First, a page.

In NYC, 25-yr.-old Unites LGBTs with Challenge to State Senator
In a speech before the crowd, Nunes promised that with their support, Huntley would go the way of George Onorato and Hiram Monserrate, two other Queens senators who voted against the same-sex marriage bill last year and will not be back in 2011. (Onorato is retiring, Monserrate was expelled and lost his special election bid to return to the Senate).
“We’re here to send Shirley Huntley home, and every other senator who won’t vote for marriage equality,” Nunes said.
The 25-year-old Nunes may just have a legitimate chance in his battle to knock off an incumbent, thanks to gay marriage backers.
Fight Back New York, a political action committee is giving him their financial support.
Danny Dromm, an openly gay Council member from Queens and a prominent gay advocacy leader has said he became convinced Nunes would be viable during a February phone call in which Nunes described his strategy for unseating Huntley. He believes Nunes has "an innate" sense of statistical strategy.
Conversely, among Huntley's supporters Nunes is seen as a mere political opportunist.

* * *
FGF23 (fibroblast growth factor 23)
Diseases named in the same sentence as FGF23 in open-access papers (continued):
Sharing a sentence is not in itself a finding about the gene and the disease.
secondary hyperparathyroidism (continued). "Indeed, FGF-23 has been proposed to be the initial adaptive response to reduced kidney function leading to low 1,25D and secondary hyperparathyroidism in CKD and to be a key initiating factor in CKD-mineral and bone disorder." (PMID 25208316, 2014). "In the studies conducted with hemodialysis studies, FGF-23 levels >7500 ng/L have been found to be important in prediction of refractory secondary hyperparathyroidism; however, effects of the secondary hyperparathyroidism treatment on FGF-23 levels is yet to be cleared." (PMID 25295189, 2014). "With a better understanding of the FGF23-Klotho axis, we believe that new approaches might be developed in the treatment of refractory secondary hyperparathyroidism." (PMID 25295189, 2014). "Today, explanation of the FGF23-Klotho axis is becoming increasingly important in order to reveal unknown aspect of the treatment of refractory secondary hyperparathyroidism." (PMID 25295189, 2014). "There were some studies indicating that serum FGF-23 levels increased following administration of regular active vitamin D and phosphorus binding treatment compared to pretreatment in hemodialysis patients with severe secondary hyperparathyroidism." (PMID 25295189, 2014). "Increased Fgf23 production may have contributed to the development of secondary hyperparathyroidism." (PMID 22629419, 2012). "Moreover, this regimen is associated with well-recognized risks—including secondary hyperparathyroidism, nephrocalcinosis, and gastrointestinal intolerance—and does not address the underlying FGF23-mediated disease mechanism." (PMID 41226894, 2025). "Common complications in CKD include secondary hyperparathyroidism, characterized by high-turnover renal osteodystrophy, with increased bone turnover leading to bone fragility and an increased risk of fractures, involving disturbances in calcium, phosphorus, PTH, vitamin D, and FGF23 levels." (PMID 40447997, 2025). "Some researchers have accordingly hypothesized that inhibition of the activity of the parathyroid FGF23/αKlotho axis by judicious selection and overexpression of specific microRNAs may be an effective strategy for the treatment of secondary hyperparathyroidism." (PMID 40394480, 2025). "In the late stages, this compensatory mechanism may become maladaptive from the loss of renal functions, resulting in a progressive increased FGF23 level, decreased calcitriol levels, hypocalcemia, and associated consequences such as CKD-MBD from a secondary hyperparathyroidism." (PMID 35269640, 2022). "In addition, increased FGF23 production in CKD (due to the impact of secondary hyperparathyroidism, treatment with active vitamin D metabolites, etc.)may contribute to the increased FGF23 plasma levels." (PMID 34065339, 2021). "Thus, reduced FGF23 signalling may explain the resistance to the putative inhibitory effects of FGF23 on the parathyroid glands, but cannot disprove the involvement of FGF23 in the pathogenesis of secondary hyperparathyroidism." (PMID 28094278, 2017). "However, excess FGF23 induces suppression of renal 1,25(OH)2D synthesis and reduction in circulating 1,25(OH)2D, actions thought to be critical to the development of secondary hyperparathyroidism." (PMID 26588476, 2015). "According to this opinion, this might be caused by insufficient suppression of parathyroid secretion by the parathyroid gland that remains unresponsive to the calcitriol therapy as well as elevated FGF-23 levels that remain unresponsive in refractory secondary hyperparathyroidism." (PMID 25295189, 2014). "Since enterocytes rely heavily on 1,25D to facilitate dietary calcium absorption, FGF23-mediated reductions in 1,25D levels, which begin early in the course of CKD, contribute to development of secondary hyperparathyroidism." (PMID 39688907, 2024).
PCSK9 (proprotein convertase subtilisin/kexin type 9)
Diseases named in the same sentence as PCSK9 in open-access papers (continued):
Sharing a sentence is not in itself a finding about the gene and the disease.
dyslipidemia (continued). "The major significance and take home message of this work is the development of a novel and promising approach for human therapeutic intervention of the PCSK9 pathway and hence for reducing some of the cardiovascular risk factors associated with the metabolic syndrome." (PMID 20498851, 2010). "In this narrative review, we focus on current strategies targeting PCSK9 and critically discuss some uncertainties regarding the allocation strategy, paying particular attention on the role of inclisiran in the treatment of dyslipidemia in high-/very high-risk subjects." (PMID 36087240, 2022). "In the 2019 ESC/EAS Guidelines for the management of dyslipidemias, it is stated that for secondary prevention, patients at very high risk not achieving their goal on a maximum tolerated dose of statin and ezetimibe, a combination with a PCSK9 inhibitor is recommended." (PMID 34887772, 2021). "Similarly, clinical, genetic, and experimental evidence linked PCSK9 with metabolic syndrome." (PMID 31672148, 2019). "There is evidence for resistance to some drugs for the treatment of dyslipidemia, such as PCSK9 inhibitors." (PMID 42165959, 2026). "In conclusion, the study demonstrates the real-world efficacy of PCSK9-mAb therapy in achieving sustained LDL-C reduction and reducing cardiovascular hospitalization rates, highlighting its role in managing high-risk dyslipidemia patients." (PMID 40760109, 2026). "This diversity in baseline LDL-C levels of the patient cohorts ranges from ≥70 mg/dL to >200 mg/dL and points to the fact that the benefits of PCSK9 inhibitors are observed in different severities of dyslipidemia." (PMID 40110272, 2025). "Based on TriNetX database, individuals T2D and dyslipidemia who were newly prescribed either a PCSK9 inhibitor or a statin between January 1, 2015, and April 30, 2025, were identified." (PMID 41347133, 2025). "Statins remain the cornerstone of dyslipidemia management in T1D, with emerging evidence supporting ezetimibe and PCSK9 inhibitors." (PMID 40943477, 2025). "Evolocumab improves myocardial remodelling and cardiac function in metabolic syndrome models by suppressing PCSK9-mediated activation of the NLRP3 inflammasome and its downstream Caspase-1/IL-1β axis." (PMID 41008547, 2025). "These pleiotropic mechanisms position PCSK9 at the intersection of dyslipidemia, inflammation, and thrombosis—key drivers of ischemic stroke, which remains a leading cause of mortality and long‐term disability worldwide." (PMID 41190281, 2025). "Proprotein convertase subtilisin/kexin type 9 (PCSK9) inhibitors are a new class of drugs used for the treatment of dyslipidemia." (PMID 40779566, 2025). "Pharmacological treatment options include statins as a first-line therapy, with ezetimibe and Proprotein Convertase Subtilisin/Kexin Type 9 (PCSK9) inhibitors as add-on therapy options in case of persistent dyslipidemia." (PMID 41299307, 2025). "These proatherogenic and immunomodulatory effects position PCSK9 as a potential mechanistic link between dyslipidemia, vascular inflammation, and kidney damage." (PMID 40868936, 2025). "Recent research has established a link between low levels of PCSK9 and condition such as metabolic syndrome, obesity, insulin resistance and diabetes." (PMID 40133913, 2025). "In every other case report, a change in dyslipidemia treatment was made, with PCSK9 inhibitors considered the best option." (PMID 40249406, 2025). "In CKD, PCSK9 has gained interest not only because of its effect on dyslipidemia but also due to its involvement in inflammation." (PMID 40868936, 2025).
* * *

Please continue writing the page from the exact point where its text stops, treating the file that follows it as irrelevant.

“I think Lynn Nunes is going down the wrong road,” said Council Member Leroy Comrie, a Huntley ally. “He is taking advantage of a singular opportunity presented by something that is not a big deal in that district.”
This summer, Nunes will spend his time knocking on doors and speaking with the people In the southeast Queens district : the streets of Jamaica and Springfield Gardens, which are lined with socially conservative black churches. Huntley says she voted against the gay marriage bill in 2009 because she knew it was hugely unpopular with these African-American churches, their clergy, and its congregation. But Nunes says he would instead run on issues such as the district’s highest-inthe-country foreclosure rate and its overcrowded classrooms, which he believes Huntley has not fully addressed.
As for the charges of opportunism, Nunes notes that he has long been a supporter of same-sex marriage, even filling out a candidate survey expressing his support for the cause and seeking the endorsement of the Lesbian and Gay Democratic Club of Queens during his Council campaign.
“I was a supporter of gay marriage even when it wasn’t going to help me,” Nunes said.
Nunes will also receive funding from Charter-School Advocacy groups; and Huntely will find herself on shaky ground with the education lobbies.
Nunes will also try to tap into votes from the concentrated LGBT population in Forest Hills.
After coming up four votes short last year, Nunes said he would leave no stone unturned this time, as he had learned the hard lesson of winner-takes-all, loser-takes-nothing.
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Flushing, New York, United States